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Razer Edge Pro Review

Razer Edge Pro
MSRP $1,399.00
“Why buy the Edge? For the same reason Razer built it: a love of PC gaming.”
  • Unique, visceral gaming experience
  • Well-rounded performance
  • Solid build quality
  • Some design quirks
  • Bulky and heavy
  • Merely adequate game performance
  • Can only game for two hours on battery
  • Expensive

Razer is an innovator. The company practically invented the MMO mouse, was among the first to store settings on memory inside peripherals, and came out with the first laptop with customizable LED keys last year (the Blade).

Yet none of this compares to the crazy disregard for convention found in the Edge, the world’s first and only gaming tablet. Originally shown at CES 2012 (where it was code-named Fiona), this tablet was fully revealed at CES 2013 and is now available for purchase. The Edge is so unusual that even now, after we’ve tested it for tens of hours, we feel as if we stole a concept from Razer’s secret laboratory.

The Edge is a device that doesn’t compromise. It could be smaller, or lighter, or thinner, but conceding any of those points would mean ditching the Nvidia GT 640M-LE processor, Intel Core i7 dual-core CPU, and full Windows installation. Without powerful hardware, this would be just another tablet, and Razer isn’t about “just another” anything.

Committing to performance, however, forces compromise elsewhere: your wallet. Technically, the base model is only $999, but that’s without the essential controller (an extra $249). Our review unit, the Edge Pro, was an upgraded version with a Core i7 dual-core processor and 256GB SSD that sells for $1,449, putting the total cost (with Gamepad) near $1,700. Clearly, going hands-on carries a premium, so let’s see if it leads to gaming nirvana.

Big and strong

The Edge Pro is like a bodybuilder bulking up for his next big show. Packing on the muscle also packs on the pounds; but unlike a bodybuilder, the Edge never cuts down. Instead, it remains powerful but bulky (more World’s Strongest Man contestant than Ironman competitor), and that’s a problem.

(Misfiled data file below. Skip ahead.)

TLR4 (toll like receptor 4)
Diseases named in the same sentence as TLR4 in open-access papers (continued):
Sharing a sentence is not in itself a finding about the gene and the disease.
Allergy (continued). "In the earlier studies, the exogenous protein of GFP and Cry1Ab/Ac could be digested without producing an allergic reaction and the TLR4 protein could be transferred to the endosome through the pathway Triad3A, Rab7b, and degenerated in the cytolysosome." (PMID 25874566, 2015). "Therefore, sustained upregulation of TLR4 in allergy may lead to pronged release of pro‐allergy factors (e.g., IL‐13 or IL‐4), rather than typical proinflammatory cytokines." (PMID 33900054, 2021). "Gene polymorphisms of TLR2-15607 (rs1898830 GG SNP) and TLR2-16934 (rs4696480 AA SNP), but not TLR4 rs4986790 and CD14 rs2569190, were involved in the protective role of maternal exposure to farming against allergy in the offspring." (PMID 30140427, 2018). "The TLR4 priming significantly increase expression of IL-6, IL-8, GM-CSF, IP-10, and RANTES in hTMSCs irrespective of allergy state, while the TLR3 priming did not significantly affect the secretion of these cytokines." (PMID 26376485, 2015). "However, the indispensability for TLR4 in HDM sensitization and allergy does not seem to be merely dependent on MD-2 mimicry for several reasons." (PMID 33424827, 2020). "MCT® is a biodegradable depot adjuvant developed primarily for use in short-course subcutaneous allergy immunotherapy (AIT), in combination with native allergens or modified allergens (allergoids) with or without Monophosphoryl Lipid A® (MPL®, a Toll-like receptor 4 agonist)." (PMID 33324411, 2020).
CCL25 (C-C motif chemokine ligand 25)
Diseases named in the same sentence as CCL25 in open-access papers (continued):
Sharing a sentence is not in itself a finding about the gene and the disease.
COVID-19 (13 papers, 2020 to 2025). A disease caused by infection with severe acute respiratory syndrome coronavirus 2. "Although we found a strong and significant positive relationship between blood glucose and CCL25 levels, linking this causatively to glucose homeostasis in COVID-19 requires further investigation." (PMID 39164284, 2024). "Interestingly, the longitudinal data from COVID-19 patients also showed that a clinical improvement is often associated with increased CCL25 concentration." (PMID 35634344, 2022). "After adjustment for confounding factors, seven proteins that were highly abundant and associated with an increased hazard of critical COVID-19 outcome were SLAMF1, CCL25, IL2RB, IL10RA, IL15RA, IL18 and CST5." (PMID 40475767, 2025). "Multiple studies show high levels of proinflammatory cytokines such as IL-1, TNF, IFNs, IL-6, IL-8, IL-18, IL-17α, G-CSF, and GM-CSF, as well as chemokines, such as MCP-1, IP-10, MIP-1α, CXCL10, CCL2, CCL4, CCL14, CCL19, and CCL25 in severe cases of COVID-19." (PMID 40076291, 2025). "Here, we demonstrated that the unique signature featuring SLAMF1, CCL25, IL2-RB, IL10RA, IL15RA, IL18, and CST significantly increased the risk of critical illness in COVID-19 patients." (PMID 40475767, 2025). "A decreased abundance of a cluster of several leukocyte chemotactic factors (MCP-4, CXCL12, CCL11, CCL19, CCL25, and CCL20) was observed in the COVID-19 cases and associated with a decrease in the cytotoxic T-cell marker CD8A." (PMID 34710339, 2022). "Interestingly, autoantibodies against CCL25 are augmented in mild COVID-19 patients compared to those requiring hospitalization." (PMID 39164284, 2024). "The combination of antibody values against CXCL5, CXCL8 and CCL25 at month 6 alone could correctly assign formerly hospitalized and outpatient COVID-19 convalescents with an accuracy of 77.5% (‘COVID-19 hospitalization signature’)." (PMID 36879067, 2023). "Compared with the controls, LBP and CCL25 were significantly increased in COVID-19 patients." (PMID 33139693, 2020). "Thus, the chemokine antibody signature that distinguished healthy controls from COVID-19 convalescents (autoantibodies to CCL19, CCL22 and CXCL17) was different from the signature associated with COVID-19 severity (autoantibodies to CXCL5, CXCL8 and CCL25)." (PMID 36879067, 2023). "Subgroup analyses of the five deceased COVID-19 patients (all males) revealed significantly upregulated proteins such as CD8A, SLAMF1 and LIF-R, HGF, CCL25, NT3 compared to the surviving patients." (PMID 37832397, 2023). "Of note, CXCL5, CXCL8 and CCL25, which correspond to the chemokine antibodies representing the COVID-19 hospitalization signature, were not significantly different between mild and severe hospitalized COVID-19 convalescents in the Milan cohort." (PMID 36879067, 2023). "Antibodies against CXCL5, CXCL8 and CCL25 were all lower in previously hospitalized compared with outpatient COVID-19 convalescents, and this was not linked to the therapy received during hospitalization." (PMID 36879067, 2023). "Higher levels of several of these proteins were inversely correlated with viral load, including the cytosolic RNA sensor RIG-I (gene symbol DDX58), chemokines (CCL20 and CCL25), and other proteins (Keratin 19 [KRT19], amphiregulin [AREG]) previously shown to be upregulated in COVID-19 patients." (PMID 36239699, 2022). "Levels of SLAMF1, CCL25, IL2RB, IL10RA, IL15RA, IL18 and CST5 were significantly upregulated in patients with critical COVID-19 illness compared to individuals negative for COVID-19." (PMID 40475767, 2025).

Weighing two pounds, the Edge may seem slim, but the difference between it and a smaller tablet (like the HP ElitePad 900 or an iPad) is instantly noticeable and becomes more apparent the longer the Edge is held. What’s worse, the controller adds two more pounds, which means you’ll be holding a total of four pounds when you game.

razor edge pro gaming tablet home console mode macro game
Image used with permission by copyright holder

As for the look of the tablet, well … what look? The black matte finish used by the Edge is trendy among gamers but creates an unfinished look when applied to a tablet. Some color – even if it came only in the form of silver aluminum – would help the Edge seem complete. A fancy LED-backlit logo spices up the device when inserted into the controller, but the tablet alone receives no such treatment.

While the Edge may not look luxurious, it does hold up to scrutiny. Panel gaps are tight, surfaces are solid, and the well-rounded edges keep the tablet from digging into the user’s hands. Razer purposefully placed the power and volume buttons so that they’re easily accessible in both portrait and landscape orientation. There are also two other handy buttons: one to toggle auto-rotate, and another to toggle the touch keyboard.

We’re not happy with the audio jack, however, which is located at the top of the tablet when held in landscape. Headphone users must deal with an awkward dangling cord, and the tablet’s only USB port is also in this spot.

Ergonomics are for pansies

Docking the Edge with the Gamepad controller proved complicated. The user has to open two latches at the bottom, insert the tablet carefully at an angle, and then close the latches, which is almost impossible to do with grace or a single hand. You’d better get it right as well since Windows may crash if the Gamepad’s connection to the tablet is loose.

razor edge pro gaming tablet mobile console dock
Image used with permission by copyright holder